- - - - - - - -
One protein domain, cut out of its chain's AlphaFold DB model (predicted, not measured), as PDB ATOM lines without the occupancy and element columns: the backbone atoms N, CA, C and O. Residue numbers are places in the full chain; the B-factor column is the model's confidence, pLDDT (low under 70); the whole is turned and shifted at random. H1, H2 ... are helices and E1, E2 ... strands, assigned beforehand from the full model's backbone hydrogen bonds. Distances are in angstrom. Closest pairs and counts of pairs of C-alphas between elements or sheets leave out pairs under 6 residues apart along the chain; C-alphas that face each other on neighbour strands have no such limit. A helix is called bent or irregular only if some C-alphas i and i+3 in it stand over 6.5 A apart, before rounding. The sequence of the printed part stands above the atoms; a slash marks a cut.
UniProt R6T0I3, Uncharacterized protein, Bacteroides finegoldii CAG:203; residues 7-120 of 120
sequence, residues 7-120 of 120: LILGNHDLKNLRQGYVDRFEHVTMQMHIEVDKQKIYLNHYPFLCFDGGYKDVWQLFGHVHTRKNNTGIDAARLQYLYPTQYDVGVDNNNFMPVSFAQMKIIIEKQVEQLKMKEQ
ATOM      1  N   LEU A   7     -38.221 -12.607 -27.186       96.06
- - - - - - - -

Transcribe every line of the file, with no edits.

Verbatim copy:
One protein domain, cut out of its chain's AlphaFold DB model (predicted, not measured), as PDB ATOM lines without the occupancy and element columns: the backbone atoms N, CA, C and O. Residue numbers are places in the full chain; the B-factor column is the model's confidence, pLDDT (low under 70); the whole is turned and shifted at random. H1, H2 ... are helices and E1, E2 ... strands, assigned beforehand from the full model's backbone hydrogen bonds. Distances are in angstrom. Closest pairs and counts of pairs of C-alphas between elements or sheets leave out pairs under 6 residues apart along the chain; C-alphas that face each other on neighbour strands have no such limit. A helix is called bent or irregular only if some C-alphas i and i+3 in it stand over 6.5 A apart, before rounding. The sequence of the printed part stands above the atoms; a slash marks a cut.
UniProt R6T0I3, Uncharacterized protein, Bacteroides finegoldii CAG:203; residues 7-120 of 120
sequence, residues 7-120 of 120: LILGNHDLKNLRQGYVDRFEHVTMQMHIEVDKQKIYLNHYPFLCFDGGYKDVWQLFGHVHTRKNNTGIDAARLQYLYPTQYDVGVDNNNFMPVSFAQMKIIIEKQVEQLKMKEQ
ATOM      1  N   LEU A   7     -38.221 -12.607 -27.186       96.06